But there was a riddle in the discovery: The motion of the universe is governed by matter, whose gravity tends to slow the expansion down, and by acceleration which speeds it up. Since the average density of matter in the universe steadily drops as the universe swells, in time it has a smaller and smaller value. Curiously, today it just happens to have almost exactly the same value (when expressed in the same units) as the acceleration parameter. Why? There was a second riddle too: The theoretical size of the acceleration parameter could be almost anything; indeed, basic quantum mechanical calculations suggest it should be vastly larger than it is. Why it is as small as we measure is a mystery.

CfA astronomers Arturo Avelino and Bob Kirshner have just published a paper calling attention to yet another riddle. The universe did not expand at a constant rate that was just the blend of these two factors. For the first nine billion years of cosmic evolution, contraction dominated and the universe gradually slowed its expansion. Since the relative importance of cosmic acceleration grows with time, however, for the past five billion years acceleration has dominated and the universe has sped up its expansion. Curiously, though, today the universe looks the same way it would have if it had always been expanding steadily at a constant rate (the rate required to prevent ultimate re-collapse). Although it sounds slightly similar to the original riddle, the authors describe why this new puzzle is actually different: We are living (apparently) in a privileged epoch; the other puzzles do not have this implication. The explanation(s) for these riddles is not yet known. If some specific new kinds of elementary particles exist, the scientists suggest, they could provide the answer, but for now the only thing that is certain is that more observational research is needed.

The Dimensionless Age of the Universe: A Riddle for Our Time - Arturo Avelino, Robert P. Kirshner
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Re: SAO: A Riddle for Our Time

Post by Ann » Sat Sep 10, 2016 4:15 am

Harvard-Smithsonian Center for Astrophysics wrote:
We are living (apparently) in a privileged epoch
Indeed, we are living in a life-friendly, and possibly brief, epoch of the universe.

Similarly, we are living in an era of the history of the Earth that is good for us humans.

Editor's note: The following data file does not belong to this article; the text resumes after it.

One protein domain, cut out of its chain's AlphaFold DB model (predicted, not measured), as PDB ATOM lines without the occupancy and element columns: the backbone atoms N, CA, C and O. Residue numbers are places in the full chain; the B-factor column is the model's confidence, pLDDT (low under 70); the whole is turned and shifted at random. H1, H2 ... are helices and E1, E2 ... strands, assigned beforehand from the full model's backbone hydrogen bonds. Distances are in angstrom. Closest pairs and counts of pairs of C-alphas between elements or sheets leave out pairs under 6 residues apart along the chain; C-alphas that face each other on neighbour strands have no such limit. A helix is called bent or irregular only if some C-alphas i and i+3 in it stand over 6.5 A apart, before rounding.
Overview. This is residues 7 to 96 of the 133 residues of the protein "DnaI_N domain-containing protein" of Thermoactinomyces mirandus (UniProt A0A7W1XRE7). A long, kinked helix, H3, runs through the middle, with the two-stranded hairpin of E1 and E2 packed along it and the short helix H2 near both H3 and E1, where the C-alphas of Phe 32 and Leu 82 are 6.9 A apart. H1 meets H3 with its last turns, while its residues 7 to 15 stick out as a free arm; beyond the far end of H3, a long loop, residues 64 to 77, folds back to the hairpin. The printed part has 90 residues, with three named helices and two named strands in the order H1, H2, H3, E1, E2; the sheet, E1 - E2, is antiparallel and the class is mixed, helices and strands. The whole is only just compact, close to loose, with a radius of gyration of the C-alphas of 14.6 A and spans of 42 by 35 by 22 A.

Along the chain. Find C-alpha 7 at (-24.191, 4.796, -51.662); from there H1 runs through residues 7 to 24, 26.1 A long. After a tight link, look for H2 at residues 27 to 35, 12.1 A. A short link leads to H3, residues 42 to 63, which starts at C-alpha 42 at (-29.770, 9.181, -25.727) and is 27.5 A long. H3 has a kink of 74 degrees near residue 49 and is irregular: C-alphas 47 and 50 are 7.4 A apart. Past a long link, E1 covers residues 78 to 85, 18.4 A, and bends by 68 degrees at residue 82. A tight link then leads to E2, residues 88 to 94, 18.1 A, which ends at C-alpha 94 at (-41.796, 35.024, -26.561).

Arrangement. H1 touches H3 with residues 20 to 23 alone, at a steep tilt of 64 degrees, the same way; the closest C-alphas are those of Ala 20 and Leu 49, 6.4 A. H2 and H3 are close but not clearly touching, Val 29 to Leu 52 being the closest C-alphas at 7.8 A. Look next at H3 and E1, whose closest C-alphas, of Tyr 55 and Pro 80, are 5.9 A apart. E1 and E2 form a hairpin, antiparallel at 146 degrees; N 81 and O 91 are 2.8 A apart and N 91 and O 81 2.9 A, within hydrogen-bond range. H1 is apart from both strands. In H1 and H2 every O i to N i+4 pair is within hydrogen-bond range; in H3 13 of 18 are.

It is easy to think that the world around us and the sky above us is eternal and unchanging, but it is not so. Our time is now, both in the universe and on the Earth. It is up to us not to make our species' lease on life shorter than it has to be.

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SAO: Migrating Exoplanets

Post by bystander » Fri Sep 16, 2016 5:15 pm

Migrating Exoplanets
Harvard-Smithsonian Center for Astrophysics
Smithsonian Astrophysical Observatory
Weekly Science Update | 2016 Sep 16
[img3="A photo of an array of exoplanet-hunting telescopes in the MEarth Project,
which emphasizes M-dwarf stars. Credit: The MEarth Project
"]https://www.cfa.harvard.edu/sites/www.c ... 2/base.jpg[/img3][hr][/hr]
Many known exoplanets orbit close to their host star, within one-tenth of an astronomical unit (one AU is the average distance of the Earth from the Sun). Since their orbital periods are therefore very short and their gravitational influences on the host star's wobble comparatively large, they can be readily detected by the transit and velocity methods. What astronomers do not yet know is whether these planets formed near their present positions from natal circumstellar material close to their star, or if instead they formed at distances larger than an AU and subsequently migrated inwards.

There is solid evidence for the effectiveness of migration from computer simulations and observed planetary characteristics. But there are three possible physical mechanisms for migration and (if the planets did migrate) it is not known which mechanism was responsible. The mechanisms all involve planetary interactions: with the protoplanetary disk, with a stellar companion (like a binary), or among multiple planets. Each one imposes its own set of conditions, with different timescales that offer a possible way to discriminate between them. Simulations show, for example, that migrations due to interactions with another body typically take much longer than disk migration. Therefore, close-in super-Earths or Jupiter-size planets around stars younger than one hundred million years would not have had enough time to migrate inward by a slow process such as planet–planet or planet–star interaction.

CfA astronomers Elisabeth Newton, Jonathan Irwin, David Charbonneau, and Andrew Vanderburg and their team of colleagues have studied the close-in exoplanet K2-33b, a super-Neptune-sized object with a radius of 5.04 Earth-radii orbiting a young (only eleven million years old) star every 5.425 days. The team considered many alternative explanations to a transiting exoplanet for the light variations (like star spots) before concluding that the planet is real. Because the star is so young, they also conclude that close-in planets can form in-situ, or else they must be able to migrate in short times - a possibility with planet-disk interactions but not with the other two mechanisms. A precise interpretation of the transiting data also required knowing the star's mass and radius, which the astronomers carefully modeled, and the new result is also significant for being one of the most precise characterizations of a young star's radius (to within 7%) and mass (to within 16%).

Zodiacal Exoplanets in Time (ZEIT). III. A Short-Period Planet Orbiting
a Pre-Main-Sequence Star in the Upper Scorpius OB Association
- Andrew W. Mann et al
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SAO: Precision Measurements of Exoplanet Velocities

Post by bystander » Mon Oct 17, 2016 12:28 am

Precision Measurements of Exoplanet Velocities
Harvard-Smithsonian Center for Astrophysics
Smithsonian Astrophysical Observatory